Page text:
Alec Nevala-Lee

Thoughts on art, creativity, and the writing life.

Posts Tagged ‘Johann Wolfgang von Goethe

Quote of the Day

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You must be old to see all this, and have money enough to pay for your experience. Every bon mot I utter costs me a purseful of money; half a million of my private fortune has passed through my hands that I might learn what I know now—not only the whole of my father’s fortune; but also my own salary, and my large literary income for more than fifty years. I have also seen a million and a half expended for great objects by the princes with whom I have been intimately connected…More than mere talent is required to become a proficient. The person must also…have an opportunity of watching the cards held by the players of the age, and of participating in their gain and loss.

Johann Wolfgang von Goethe, quoted by Johann Peter Eckermann in Conversations of Goethe

Written by nevalalee

June 4, 2018 at 7:30 am

The size of writers

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Ralph Waldo Emerson

“Society has, at all times, the same want, namely of one sane man with adequate powers of expression to hold up each object of monomania in its right relations,” Ralph Waldo Emerson writes in Representative Men, a collection of seven lectures that he first delivered in 1850. He goes on to describe the situation in strikingly modern terms:

The ambitious and mercenary bring their last new mumbo-jumbo, whether tariff, Texas, railroad, Romanism, mesmerism, or California; and, by detaching the object from its relations, easily succeed in making it seen in a glare; and a multitude go mad about it, and they are not to be reproved or cured by the opposite multitude who are kept from this particular insanity by an equal frenzy on another crotchet. But let one man have the comprehensive eye that can replace this isolated prodigy in its right neighborhood and bearings—the illusion vanishes, and the returning reason of the community thanks the reason of the monitor.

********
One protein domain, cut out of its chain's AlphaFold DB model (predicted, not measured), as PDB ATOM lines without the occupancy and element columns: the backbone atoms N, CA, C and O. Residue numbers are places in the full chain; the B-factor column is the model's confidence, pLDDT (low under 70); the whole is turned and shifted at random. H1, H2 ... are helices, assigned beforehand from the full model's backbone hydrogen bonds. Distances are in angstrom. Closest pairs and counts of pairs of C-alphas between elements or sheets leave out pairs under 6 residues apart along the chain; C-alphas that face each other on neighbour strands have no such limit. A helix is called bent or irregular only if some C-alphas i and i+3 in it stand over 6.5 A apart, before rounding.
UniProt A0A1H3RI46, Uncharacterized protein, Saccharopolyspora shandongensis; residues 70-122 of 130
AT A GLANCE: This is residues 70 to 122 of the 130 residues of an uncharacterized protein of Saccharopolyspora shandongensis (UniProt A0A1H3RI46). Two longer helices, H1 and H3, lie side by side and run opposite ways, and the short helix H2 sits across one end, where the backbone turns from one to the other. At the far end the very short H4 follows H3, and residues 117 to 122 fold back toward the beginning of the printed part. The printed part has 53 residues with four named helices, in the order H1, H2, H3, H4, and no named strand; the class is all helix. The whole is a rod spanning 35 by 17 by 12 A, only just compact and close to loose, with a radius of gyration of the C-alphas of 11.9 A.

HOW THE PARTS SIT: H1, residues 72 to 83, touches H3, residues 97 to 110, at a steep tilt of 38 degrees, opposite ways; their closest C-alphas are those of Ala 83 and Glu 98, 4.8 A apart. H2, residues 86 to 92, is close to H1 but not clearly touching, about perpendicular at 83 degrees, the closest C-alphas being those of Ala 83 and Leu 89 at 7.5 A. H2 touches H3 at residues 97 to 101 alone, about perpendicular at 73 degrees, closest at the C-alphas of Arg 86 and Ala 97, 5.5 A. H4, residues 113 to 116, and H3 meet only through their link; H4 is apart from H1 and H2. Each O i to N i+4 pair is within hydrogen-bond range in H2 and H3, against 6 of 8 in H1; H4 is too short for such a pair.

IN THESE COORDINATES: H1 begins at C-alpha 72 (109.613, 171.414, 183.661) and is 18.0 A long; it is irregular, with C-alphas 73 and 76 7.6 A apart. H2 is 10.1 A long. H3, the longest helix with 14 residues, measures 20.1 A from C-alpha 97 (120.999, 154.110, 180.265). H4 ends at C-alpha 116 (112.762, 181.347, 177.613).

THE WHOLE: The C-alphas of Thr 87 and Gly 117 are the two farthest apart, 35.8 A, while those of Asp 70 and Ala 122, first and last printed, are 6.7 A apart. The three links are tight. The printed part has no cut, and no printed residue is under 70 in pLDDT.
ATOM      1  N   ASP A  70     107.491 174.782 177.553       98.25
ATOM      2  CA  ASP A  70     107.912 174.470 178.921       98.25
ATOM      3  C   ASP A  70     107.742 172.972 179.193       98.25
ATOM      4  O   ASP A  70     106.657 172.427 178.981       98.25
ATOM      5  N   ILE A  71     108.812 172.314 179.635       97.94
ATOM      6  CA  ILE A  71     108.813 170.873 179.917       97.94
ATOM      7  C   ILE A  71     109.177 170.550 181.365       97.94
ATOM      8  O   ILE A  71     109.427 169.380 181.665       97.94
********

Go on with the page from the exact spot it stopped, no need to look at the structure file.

The first half of this passage perfectly captures our current predicament, but the last sentence comes off as a form of wishful thinking that wasn’t true even when Emerson wrote it. The influence of “one sane man,” even if we assume that he exists, can feel meaningless compared to the power of the mob. Writers like to think that their work puts the world in perspective, but they rarely reach anyone outside their own small circle, and even if they change minds, it’s usually only to nudge them in the direction that they were already going.

I read Emerson’s essay on Inauguration Day, when the influence of responsible writers seemed weaker than ever before. In the era of alternative facts, of a free press that is dismissed as the opposition party, and of countless eloquent voices for reason whose arguments ultimately came to nothing, the stock of the public intellectual is at a historic low. But as Emerson reminds us, this isn’t anything new:

The scholar is the man of the ages, but he must also wish with other men to stand well with his contemporaries. But there is a certain ridicule, among superficial people, thrown on the scholars or clerisy…In this country, the emphasis of conversation and of public opinion commends the practical man; and the solid portion of the community is named with significant respect in every circle…Ideas are subversive of social order and comfort, and at last make a fool of the possessor. It is believed, the ordering a cargo of goods from New York to Smyrna, or the running up and down to procure a company of subscribers to set a-going five or ten thousand spindles, or the negotiations of a caucus and the practicing on the prejudices and facility of country people to secure their votes in November—is practical and commendable.